Fueling DYI Innovation

When I first heard of the Maker Faire, I dismissed it as one of those Renaissance gatherings where people trounce around in puffy sleeves and tights, spouting Shakespeare and downing mead. As reports flooded the blogosphere of hot new maker-created technology like 3D printers and microcontrollers, I decided ‘maker’ was code for tech geek. Turns out, makers are a little of both.

After visiting the MakersFair.com website and other sources, I realized there was more to being a maker than a fair (with or without the extra “e”). Makers are a movement. From websites like Etsy promoting artisan-crafted goods to the popularity of home gardening and eating locally, the trend is toward anything driven by self-sufficiency, doing it yourself, a return to simpler times.

This DIY mentality isn’t limited to locavores and artists. The term “maker movement” was coined by the 2005 launch of MAKE Magazine, an online technology resource. According to their website, the movement has created a tech-driven maker market ecosystem, driving innovation manufacturing, engineering, industrial design, hardware technology and education.

Crowd Companies Chief Catalyst Jeremiah Owyang has been blogging about the maker movement and what it means to traditional business models. According to Owyang, the movement is shifting product creation from over-sees producers to local creators, fueled by philosophical beliefs like sustainability rather than profit margin. The makers movement “empowers people to build their own products, and share with each other –rather than buying from brands.”  Owyang suggests that corporations and their brands need to join the movement rather than fight it.

He may have a point. In 2013, Maker Faire attracted 280,000 participants to its two flagship fairs and 86 global mini-fairs. The continuing momentum of the maker movement is shifting the economy of make/sell/buy from a linear model to a circular one. Not only are makers creating, using, and selling their own products to each other, they often use recycled or repurposed materials, reducing the purchase of new products from traditional brands. This creates an economic ripple effect that companies cannot afford to ignore.

Some brands are already getting on the maker bandwagon. Patagonia partnered with eBay to encourage customers to resell and reuse its used products. Radio Shack has remained relevant against big box stores like Best Buy in part by embracing the DYI tech crowd. They promote maker products like the Arduino microcontroller, and provide free soldering training at makers fairs. Google, Yahoo and other tech companies have also sponsored fair booths.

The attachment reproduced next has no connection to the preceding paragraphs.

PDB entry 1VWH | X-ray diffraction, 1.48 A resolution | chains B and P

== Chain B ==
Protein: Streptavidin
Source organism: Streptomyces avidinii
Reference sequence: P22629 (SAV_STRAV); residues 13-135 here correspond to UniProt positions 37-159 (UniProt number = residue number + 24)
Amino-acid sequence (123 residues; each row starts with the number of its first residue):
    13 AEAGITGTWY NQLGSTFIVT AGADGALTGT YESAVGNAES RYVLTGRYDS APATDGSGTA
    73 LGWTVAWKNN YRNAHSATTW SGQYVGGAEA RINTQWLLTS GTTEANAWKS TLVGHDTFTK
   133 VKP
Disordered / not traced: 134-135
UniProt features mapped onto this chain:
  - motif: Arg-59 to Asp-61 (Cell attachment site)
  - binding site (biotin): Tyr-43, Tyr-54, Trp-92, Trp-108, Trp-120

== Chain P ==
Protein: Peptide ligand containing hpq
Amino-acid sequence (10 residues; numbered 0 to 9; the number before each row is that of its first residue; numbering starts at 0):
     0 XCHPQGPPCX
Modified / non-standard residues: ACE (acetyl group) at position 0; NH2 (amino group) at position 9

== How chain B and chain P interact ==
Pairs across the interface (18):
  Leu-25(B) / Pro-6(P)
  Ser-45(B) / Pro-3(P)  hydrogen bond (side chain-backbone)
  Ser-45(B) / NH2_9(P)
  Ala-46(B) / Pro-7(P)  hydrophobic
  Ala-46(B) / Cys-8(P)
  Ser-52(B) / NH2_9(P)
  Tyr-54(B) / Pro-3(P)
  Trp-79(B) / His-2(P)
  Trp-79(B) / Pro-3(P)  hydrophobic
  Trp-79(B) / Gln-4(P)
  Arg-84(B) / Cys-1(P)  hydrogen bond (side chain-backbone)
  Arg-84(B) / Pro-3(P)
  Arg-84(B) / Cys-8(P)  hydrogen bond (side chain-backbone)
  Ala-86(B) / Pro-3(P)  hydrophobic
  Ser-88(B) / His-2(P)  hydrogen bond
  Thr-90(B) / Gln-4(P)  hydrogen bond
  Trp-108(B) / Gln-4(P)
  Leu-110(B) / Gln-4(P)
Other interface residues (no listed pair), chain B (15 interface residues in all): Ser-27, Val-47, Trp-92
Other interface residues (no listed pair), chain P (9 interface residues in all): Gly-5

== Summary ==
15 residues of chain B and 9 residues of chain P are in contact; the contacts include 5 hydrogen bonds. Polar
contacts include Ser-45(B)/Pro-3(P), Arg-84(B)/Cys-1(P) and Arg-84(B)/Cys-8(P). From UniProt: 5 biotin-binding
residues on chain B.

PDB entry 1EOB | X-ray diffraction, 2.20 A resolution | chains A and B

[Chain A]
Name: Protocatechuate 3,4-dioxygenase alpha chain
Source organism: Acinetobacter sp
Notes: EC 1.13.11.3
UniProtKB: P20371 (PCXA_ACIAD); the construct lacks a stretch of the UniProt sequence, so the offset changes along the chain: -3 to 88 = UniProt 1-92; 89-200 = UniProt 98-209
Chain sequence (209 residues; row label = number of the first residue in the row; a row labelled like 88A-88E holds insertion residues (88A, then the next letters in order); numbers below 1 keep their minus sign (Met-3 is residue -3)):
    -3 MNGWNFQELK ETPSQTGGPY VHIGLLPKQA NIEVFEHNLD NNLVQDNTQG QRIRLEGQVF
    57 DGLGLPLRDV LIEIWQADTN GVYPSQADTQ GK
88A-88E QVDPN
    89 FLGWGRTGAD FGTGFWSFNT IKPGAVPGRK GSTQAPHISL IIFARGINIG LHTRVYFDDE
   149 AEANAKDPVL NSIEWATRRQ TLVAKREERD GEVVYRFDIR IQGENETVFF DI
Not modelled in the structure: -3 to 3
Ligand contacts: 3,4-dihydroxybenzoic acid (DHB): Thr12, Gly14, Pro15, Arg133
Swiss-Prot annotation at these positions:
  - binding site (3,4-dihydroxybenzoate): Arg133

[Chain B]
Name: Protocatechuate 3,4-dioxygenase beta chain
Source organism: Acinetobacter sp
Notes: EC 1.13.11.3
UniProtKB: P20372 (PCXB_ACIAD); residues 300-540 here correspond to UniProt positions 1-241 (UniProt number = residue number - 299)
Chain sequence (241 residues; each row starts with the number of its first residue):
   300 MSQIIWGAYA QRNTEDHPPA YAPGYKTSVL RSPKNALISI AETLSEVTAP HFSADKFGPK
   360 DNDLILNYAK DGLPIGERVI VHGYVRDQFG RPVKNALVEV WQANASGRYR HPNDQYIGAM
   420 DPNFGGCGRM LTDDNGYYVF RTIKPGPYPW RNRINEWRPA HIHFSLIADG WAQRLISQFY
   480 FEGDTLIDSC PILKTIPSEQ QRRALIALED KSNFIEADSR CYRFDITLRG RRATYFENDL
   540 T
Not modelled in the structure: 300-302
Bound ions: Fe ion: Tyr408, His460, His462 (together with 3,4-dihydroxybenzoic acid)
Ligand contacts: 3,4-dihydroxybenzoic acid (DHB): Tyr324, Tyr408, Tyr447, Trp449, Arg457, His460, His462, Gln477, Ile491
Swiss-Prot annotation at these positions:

According to TechCrunch, over 1 million teens participated in the Second Annual Maker Camp, sponsored by Google and MAKE Magazine, which offered online lessons on how to ”build, hack, and explore” technology. These are our future inventors, designers, and engineers. The maker movement is already changing the way we think about products and services. Forward-thinking brands will join the movement and redesign their business models to tap into what Maker Faire calls the “wellspring of innovation.”

This post was first published on the blog of rethink conf 

Arnt Eriksen. Simplifying the complexity
of marketing and communication.


Take me back


How can I help?

You have not specified how I can help you. Please choose one of the options above by clicking on the one you find most relevant.


Take me back


Date of event

To continue, I must know on which date my services are wanted.


Take me back


Number of attendees

The number of attendees have to be written in numbers.


Take me back


What's your
e-mail?

The e-mail adress you have provided, is not valid. Please try again.


Take me back


One more thing

Before you press Send request below, I would like to thank you for your interest and request.

I will get back to you as soon as possible so that we can plan and go through the final details to secure the optimal content and value creation. Looking forward to collaborating with you. Until then, be safe - stay awesome.

62

International
events attended

131

Blog posts
written

34

Keynotes
held

87

Workshops
organized